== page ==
The following article will provide some helpful information regarding the role of the Pennsylvania Orphans’ Court.
What is the Pennsylvania Orphans’ Court?
The purpose of the Pennsylvania Orphans’ Court Division, one of three divisions of the Court of Common Pleas, is to serve and protect the personal and property rights of all persons and entities who are otherwise incapable of managing their own affairs. Though the term “orphan” has the typical connotation of a child who has lost his or her parents, the term’s meaning in this context is derived from the general definition of “one who lacks protection.” The Orphans’ Court’s jurisdiction extends to minors, incapacitated persons, decedents, trusts, principals, and agents under powers of attorney, non-profit charitable organizations, cemetery companies, inalienable property, and marriage licenses.
What types of cases are heard in Orphans’ Court?
The Pennsylvania Orphans’ Court has jurisdiction to hear any of the following types of cases:
- Decedents’ estates: The administration and distribution of the real and personal property of decedents’ estates and the control of the decedent’s burial
- Testamentary trusts: Matters relating to the administration and distribution of the real and personal property of testamentary trusts (trusts to be created upon one’s death)
- Inter Vivos trusts: Matters relating to the administration and distribution of the real and personal property of inter vivos trusts (trusts created during one’s lifetime)
- Minors’ estates: The administration and distribution of the real and personal property of minors’ estates
- Custodianship for minors’ property: Matters relating to the custodianship of the property of minors
- Guardian of persons of minors: Matters relating to the appointment, control, and removal of the guardian of a minor
- Adoptions: Matters relating to the adoption of minors
- Birth records: Matters relating to issues concerning recordation of birth and birth records or the alteration, amendment, or modification of such birth records or the right to obtain a certified copy of those records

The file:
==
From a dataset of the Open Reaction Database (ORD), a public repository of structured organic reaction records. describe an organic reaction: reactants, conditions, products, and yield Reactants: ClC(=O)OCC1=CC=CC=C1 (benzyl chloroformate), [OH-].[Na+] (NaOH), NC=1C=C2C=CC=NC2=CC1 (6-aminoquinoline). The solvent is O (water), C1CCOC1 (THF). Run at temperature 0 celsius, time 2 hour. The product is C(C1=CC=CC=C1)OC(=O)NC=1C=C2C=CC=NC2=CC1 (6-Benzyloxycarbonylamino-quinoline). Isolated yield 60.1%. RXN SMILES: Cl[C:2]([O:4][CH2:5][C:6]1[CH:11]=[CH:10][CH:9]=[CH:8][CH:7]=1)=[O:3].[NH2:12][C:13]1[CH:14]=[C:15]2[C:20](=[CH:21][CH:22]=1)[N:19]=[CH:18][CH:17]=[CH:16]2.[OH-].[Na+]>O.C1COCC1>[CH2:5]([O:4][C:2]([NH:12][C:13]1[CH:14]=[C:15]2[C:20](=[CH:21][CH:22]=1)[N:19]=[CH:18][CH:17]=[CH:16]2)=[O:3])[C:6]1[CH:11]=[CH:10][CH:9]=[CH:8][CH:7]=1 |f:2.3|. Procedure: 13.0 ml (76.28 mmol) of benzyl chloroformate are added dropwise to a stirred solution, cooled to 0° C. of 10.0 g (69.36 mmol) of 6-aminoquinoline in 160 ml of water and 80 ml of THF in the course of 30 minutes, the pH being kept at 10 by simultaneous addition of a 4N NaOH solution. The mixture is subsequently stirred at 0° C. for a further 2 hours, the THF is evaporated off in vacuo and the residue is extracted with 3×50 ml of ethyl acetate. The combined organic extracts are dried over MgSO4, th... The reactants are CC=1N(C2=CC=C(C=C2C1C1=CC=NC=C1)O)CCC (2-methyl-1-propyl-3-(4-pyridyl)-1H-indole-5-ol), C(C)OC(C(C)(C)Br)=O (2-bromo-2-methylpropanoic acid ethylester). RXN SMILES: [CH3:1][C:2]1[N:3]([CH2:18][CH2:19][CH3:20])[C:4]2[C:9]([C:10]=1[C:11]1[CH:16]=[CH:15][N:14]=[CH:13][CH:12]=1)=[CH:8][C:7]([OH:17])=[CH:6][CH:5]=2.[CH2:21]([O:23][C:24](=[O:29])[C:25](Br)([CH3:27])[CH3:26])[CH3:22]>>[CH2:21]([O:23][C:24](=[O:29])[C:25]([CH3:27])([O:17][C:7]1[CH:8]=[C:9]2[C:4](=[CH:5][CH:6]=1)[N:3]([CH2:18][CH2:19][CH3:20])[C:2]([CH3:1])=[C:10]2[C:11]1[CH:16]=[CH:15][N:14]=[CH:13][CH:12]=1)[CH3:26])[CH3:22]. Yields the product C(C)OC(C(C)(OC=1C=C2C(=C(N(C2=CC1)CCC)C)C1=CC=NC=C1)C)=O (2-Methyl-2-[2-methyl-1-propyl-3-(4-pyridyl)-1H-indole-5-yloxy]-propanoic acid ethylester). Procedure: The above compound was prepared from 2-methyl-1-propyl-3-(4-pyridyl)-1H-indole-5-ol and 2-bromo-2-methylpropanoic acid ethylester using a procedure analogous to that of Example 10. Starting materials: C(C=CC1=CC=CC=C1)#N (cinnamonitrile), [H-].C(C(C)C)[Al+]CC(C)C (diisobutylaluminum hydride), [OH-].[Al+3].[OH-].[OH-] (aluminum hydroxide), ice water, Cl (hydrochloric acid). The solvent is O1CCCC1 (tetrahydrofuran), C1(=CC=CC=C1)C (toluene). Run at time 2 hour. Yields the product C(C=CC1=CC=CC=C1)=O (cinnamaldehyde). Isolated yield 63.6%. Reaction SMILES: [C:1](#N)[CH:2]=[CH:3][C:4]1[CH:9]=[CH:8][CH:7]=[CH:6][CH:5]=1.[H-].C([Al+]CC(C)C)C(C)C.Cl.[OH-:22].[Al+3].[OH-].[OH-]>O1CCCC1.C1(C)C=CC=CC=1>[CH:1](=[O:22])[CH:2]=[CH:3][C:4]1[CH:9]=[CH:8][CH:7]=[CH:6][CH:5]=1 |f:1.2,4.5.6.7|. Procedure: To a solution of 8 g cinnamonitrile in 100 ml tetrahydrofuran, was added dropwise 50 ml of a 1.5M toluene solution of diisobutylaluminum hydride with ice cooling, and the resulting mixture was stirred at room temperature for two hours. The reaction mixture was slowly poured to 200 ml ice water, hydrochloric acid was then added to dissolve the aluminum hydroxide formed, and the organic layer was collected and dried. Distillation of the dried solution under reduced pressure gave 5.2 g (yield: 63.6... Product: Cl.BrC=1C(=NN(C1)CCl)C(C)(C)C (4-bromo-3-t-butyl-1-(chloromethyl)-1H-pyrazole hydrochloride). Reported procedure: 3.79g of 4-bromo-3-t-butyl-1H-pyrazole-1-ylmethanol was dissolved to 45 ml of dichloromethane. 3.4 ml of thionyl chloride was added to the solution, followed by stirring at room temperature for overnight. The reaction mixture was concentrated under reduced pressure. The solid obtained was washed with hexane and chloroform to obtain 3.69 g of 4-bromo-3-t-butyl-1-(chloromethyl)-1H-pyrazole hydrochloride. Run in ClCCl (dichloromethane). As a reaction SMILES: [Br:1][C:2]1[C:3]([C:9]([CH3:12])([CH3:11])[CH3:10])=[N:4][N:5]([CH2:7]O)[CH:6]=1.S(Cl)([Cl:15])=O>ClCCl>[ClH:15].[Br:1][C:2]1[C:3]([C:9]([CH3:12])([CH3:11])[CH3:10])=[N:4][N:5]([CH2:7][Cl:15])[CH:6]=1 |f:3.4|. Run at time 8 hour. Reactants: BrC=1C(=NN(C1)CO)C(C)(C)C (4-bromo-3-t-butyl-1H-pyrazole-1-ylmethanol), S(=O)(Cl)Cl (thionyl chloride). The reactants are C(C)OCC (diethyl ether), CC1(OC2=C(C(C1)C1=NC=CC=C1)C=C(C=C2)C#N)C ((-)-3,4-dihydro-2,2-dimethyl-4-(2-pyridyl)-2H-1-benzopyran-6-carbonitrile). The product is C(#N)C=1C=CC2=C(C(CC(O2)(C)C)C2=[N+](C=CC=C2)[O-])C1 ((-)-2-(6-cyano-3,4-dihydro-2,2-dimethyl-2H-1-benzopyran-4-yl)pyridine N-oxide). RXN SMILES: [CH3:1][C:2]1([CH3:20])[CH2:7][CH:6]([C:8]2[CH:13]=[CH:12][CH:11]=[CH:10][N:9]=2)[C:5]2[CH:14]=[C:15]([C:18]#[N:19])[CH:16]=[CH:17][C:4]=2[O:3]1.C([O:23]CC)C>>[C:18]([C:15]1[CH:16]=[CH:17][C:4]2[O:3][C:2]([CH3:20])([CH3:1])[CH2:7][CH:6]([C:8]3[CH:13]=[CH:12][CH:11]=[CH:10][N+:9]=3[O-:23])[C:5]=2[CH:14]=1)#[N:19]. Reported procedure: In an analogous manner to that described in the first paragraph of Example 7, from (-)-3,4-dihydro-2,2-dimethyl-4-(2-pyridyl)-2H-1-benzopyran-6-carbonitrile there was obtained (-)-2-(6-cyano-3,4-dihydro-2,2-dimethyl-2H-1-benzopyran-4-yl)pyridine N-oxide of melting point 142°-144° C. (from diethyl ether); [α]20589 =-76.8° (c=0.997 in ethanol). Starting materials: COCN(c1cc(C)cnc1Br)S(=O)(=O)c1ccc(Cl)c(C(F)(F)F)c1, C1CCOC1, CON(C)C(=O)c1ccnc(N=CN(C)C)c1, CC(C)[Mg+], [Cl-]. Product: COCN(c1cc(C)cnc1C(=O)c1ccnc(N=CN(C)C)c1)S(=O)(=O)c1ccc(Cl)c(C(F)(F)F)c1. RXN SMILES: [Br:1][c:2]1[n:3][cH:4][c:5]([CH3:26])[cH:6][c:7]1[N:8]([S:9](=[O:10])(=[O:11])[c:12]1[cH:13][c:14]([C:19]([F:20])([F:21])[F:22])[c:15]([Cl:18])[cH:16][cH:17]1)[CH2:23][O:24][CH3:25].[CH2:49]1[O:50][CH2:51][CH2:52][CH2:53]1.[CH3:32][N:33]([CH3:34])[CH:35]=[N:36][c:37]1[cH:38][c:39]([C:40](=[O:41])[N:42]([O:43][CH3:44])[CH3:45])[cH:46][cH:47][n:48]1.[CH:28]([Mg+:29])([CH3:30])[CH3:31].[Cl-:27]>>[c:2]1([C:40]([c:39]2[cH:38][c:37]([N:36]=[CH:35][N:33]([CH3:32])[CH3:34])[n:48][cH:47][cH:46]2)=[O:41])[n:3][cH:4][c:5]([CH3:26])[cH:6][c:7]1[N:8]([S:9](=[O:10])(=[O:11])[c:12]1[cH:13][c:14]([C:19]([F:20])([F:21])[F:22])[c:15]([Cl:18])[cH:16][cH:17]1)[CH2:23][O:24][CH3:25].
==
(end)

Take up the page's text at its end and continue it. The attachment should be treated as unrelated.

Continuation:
- Incapacitated persons’ estates: Matters relating to the administration and distribution of the real and personal property of the estates of incapacitated persons
- Absentees’ and presumed decedents’ estates: Matters relating to the administration and distribution of the real and personal property of absent persons and of presumed decedents
- Fiduciaries: Matters relating to the appointment, control, settlement of the accounts of, removal and discharge of, and allowance to and allocation of compensation among all fiduciaries of estates and trusts
- Specific performance of contracts: Matters relating to the enforcement of performance by either party of any agreement made by a decedent to purchase or sell real or personal property
- Construction of administrative power: Matters relating to the construction of an administrative power as to real estate proposed to be exercised by a fiduciary of an estate or trust
- Disposition of title to real estate to render it freely alienable: Matters relating to the disposition of any interest in real estate of one disabled from dealing with it when title to it has been acquired by descent or will
- Title to personal property: Matters relating to the adjudication of the title to personal property in the possession of the personal representative, registered in the name of the decedent or his nominee, or alleged by the personal representative to have been in the possession of the decedent at the time of his death
- Marriage licenses: Matters relating to obtaining marriage licenses
- Inheritance and estate taxes: Matters relating to inheritance and estate taxes
About Hon. Emil Giordano
Honorable Emil Giordano, Co-Chair of the Norris McLaughlin, P.A. law firm’s Litigation Practice Group, focuses his practice on estate and commercial litigation, and mediation and arbitration. Judge Giordano served as a presiding judge on the Court of Common Pleas of Northampton County, Third Judicial District, from 2004 through 2018. He was Northampton County’s first administrative Judge of the Orphans’ County Division, overseeing estates and trusts of the county, and was named to the Statewide Orphans’ Court Task Force, an organization charged with implementing changes to Orphans’ Court. He was also the first Judge in Pennsylvania to institute guardianship certification requirements to protect senior citizens.
About Barbara Hollenbach
Barbara L. Hollenbach focuses her practice on workers’ compensation, professional liability, products liability, and general litigation. Barbara was the first woman elected president of the Northampton County Bar Association. A past chair of the Pennsylvania Bar Association’s Workers’ Compensation Law Section, she is certified as a specialist in the practice of workers’ compensation law by the Pennsylvania Bar Association’s Section on Workers’ Compensation Law, as authorized by the Pennsylvania Supreme Court. In 2013, Barbara was inducted as a Fellow of The College of Workers’ Compensation Lawyers. Barbara has co-authored and co-presented the Pennsylvania Bar Institute Workers’ Compensation Practice & Procedures manual and course since 2000.
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